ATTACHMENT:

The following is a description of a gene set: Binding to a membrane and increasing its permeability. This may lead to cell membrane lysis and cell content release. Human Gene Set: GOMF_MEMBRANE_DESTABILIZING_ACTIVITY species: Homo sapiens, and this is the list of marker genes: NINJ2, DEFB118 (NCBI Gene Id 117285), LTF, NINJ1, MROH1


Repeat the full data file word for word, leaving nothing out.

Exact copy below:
The following is a description of a gene set: Binding to a membrane and increasing its permeability. This may lead to cell membrane lysis and cell content release. Human Gene Set: GOMF_MEMBRANE_DESTABILIZING_ACTIVITY species: Homo sapiens, and this is the list of marker genes: NINJ2, DEFB118 (NCBI Gene Id 117285), LTF, NINJ1, MROH1